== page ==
Realty to broaden horizon

Geography of the city would shortly change with its history - after ages.

By Piyush Kumar Tripathi
  • Published 16.07.15
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Geography of the city would shortly change with its history - after ages.

In 303 BC, Greek historian and ambassador Megasthenes mentioned Pataliputra as a city "oblong in shape, nine-and-a-half miles long and just over a mile broad". The geographical expanse of Pataliputra, the present Patna, has almost been the same since then but the quest for affordable housing has lately found two new avenues in the north and west - Sonepur and Bihta

Vast expanse of agricultural land near the Sonepur-end of under-construction Digha-Sonepur rail-cum-road bridge are being acquired by big real estate firms, even from Delhi and the National Capital Region (NCR). Ambitious residential projects, including mini townships spreading over several hectares of land with provisions for most basic civic amenities including roads, drainage, street lights, schools and hospitals among others, are being sold like hot cakes.

Bihta, on many grounds, stands ahead of Sonepur for those looking for their "dream homes" on the outskirts of the city, especially after the development of the industrial area and institutes like IIT Patna. Contrary to Sonepur, Bihta has already witnessed basic urban development, including roads, markets and banks among others.

The Telegraph comes up with a ready reckoner for people vis-à-vis the two competing real estate hubs.

Bridge boon

Sonepur was hardly visible on the real estate market map in Patna till the early 2000 and it was famous mostly for the cattle fair, which is arguably the largest in Asia. However, it came on the realty radar soon after the start of construction of the rail-cum-road bridge over the Ganga between Digha in Patna and Sonepur in Saran district in 2002.

"The land at Sonepur is quite cheap, at present, because of which it is being targeted by several developers. Real estate companies are acquiring large chunk of land and selling it to people by dividing those into small plots. The price of a plot measuring a cottah is varying in the range of Rs 50,000-9 lakh at present depending upon the proximity of the location with the upcoming rail-cum-road bridge," said Mani Kant, former national vice-president, Builders' Association of India (BIA). He added that most of them are buying plots in Sonepur mainly for investment due to the comparatively low land prices. "The under-construction rail-cum-road bridge apart, there is no other development factor in that region and all one can find there is vast stretch of barren agriculture land. Thus, most people are buying plots at lower rates now, planning to sell it after a few years following escalation in the prices," said Mani.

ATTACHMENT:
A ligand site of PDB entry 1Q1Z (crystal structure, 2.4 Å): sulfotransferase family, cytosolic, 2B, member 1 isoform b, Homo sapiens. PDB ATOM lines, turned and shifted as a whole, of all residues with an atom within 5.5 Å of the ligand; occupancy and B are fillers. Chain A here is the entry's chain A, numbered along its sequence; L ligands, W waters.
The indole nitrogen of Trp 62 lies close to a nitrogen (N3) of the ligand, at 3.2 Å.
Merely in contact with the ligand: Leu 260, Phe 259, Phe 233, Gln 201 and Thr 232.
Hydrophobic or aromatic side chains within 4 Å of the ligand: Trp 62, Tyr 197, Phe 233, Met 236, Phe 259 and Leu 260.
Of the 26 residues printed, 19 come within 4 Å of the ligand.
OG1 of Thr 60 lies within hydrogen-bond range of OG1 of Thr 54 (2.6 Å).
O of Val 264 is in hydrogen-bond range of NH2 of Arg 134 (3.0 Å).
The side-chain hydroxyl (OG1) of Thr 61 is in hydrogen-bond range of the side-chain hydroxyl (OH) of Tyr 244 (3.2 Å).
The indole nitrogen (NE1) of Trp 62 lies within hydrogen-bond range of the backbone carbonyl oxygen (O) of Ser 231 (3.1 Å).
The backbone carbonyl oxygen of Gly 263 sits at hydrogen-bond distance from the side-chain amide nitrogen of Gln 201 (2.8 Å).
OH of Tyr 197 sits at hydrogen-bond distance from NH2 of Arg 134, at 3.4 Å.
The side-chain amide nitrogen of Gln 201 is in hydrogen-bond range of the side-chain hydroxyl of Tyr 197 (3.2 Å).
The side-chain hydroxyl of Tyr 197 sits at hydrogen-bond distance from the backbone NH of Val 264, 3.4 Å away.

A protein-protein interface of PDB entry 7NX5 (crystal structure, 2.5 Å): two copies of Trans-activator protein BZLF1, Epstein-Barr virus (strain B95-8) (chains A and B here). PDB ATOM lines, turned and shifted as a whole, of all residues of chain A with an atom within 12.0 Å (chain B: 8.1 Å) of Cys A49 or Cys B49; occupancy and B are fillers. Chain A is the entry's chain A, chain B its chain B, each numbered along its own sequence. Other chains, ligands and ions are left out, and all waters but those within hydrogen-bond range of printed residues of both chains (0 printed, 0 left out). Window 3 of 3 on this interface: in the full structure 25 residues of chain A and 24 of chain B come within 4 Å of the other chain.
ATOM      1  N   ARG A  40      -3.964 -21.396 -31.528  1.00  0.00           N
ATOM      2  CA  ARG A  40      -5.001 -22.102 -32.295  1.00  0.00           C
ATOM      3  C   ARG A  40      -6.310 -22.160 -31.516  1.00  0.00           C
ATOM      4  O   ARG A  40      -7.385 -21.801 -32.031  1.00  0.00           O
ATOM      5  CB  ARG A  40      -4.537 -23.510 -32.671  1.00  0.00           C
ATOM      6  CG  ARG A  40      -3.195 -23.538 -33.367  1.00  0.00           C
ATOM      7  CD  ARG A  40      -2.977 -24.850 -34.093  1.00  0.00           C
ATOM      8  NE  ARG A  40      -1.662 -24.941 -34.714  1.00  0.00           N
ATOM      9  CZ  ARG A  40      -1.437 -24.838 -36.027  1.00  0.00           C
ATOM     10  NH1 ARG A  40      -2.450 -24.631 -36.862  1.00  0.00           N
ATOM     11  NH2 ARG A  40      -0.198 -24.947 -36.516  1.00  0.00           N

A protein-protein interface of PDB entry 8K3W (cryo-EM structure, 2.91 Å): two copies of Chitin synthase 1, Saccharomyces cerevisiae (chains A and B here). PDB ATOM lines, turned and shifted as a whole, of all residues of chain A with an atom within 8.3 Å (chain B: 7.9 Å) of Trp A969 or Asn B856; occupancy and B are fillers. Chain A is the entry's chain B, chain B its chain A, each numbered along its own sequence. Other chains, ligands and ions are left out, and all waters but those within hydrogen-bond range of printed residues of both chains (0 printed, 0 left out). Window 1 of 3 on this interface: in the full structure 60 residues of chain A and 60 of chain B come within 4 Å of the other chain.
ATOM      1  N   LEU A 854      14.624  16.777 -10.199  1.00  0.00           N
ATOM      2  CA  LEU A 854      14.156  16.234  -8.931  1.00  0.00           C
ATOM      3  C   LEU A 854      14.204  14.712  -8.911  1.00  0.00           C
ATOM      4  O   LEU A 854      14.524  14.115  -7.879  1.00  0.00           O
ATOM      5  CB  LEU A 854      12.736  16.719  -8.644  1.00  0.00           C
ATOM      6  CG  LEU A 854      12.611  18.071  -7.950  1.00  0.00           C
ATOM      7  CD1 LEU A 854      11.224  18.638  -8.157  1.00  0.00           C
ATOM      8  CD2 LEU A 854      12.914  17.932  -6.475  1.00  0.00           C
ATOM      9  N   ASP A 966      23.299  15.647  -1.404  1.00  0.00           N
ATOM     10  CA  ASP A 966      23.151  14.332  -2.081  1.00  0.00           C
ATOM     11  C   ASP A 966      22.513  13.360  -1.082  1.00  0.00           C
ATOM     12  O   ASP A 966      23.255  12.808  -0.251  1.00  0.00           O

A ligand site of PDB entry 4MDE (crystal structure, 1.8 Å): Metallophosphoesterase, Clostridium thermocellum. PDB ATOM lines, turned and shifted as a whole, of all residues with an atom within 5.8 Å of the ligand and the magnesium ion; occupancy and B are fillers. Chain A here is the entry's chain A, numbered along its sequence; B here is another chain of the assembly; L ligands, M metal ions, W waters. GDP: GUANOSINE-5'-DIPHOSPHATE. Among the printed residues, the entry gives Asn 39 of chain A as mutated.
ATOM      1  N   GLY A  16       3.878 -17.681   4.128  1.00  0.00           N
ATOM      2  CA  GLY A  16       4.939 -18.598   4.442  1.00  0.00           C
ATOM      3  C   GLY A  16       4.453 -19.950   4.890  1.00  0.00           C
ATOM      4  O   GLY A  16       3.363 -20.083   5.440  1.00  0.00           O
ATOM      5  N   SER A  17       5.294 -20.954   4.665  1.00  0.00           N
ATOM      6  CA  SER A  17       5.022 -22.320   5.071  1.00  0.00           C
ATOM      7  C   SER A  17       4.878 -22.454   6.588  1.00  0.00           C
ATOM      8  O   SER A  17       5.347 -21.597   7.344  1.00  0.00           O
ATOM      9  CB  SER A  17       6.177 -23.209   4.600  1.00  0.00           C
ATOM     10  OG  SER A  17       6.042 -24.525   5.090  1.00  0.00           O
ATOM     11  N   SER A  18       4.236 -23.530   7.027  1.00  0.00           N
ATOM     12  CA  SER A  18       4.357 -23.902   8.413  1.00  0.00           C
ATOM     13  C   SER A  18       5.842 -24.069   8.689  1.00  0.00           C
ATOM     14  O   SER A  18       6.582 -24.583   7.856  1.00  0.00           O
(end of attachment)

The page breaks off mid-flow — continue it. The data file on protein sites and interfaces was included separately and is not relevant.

Many people from Patna have already bought land at Sonepur. "I have bought 2.5 cottah from a Delhi-based real estate firm, which has come up with a mini township project near Parmanandpur railway station. The site is merely 500m from the Sonepur-end of the rail-cum-road bridge. I have bought the plot at the rate of around Rs 7 lakh per cottah," said B. Singh, resident of Ashiana Nagar.

Industry & IIT

Bihta witnessed development much earlier than Sonepur primarily for being an industrial hub and development of institutes like IIT Patna, ESIC hospital-cum-medical college and a number of factories, including those of Molson Cobra and Hero Cycle, among others.

"If Sonepur is for the middle and even for the lower classes, then Bihta is for the upper class. From bureaucrats to politicians, a large number of well-to-do people from Patna and elsewhere in the state have bought plots in Bihta in the past few years and it continues to rule the real estate market of the state capital," said Sachin Chandra, former state chairman of BAI.

Sources claimed that what Sonepur looks today was exactly what Bihta looked like 10 years ago. It was mostly barren agriculture land and all one could see were stray animals and farmers ploughing the fields.

"Bihta is better than Sonepur in numerous ways. It has better connectivity and the region already has basic infrastructure in place. People started booking plots in big projects such as those related to township development from early 2000 and such projects are now taking final shape. The demand is still soaring and the land price is varying from Rs 8 lakh to Rs 10 lakh per cottah at present," said Shiv Kumar, director, Agrani Infra Pvt. Ltd.